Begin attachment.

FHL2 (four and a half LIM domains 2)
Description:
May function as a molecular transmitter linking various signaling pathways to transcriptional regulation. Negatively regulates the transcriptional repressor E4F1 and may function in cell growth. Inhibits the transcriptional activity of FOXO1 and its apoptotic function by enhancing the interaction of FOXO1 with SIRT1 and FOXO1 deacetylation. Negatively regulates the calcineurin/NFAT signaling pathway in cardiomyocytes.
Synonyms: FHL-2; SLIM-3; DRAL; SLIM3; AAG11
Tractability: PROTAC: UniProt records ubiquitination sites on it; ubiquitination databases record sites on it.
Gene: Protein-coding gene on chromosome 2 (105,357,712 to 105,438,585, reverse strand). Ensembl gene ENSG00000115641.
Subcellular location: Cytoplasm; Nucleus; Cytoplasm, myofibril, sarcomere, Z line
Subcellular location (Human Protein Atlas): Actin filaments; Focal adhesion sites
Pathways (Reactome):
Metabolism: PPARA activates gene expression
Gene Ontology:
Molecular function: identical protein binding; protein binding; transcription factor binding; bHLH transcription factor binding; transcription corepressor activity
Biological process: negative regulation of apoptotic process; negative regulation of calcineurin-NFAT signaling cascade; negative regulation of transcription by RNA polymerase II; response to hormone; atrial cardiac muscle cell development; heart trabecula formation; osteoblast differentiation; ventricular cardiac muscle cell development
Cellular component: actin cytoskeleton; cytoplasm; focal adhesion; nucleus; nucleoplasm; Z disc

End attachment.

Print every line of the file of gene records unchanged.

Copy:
FHL2 (four and a half LIM domains 2)
Description:
May function as a molecular transmitter linking various signaling pathways to transcriptional regulation. Negatively regulates the transcriptional repressor E4F1 and may function in cell growth. Inhibits the transcriptional activity of FOXO1 and its apoptotic function by enhancing the interaction of FOXO1 with SIRT1 and FOXO1 deacetylation. Negatively regulates the calcineurin/NFAT signaling pathway in cardiomyocytes.
Synonyms: FHL-2; SLIM-3; DRAL; SLIM3; AAG11
Tractability: PROTAC: UniProt records ubiquitination sites on it; ubiquitination databases record sites on it.
Gene: Protein-coding gene on chromosome 2 (105,357,712 to 105,438,585, reverse strand). Ensembl gene ENSG00000115641.
Subcellular location: Cytoplasm; Nucleus; Cytoplasm, myofibril, sarcomere, Z line
Subcellular location (Human Protein Atlas): Actin filaments; Focal adhesion sites
Pathways (Reactome):
Metabolism: PPARA activates gene expression
Gene Ontology:
Molecular function: identical protein binding; protein binding; transcription factor binding; bHLH transcription factor binding; transcription corepressor activity
Biological process: negative regulation of apoptotic process; negative regulation of calcineurin-NFAT signaling cascade; negative regulation of transcription by RNA polymerase II; response to hormone; atrial cardiac muscle cell development; heart trabecula formation; osteoblast differentiation; ventricular cardiac muscle cell development
Cellular component: actin cytoskeleton; cytoplasm; focal adhesion; nucleus; nucleoplasm; Z disc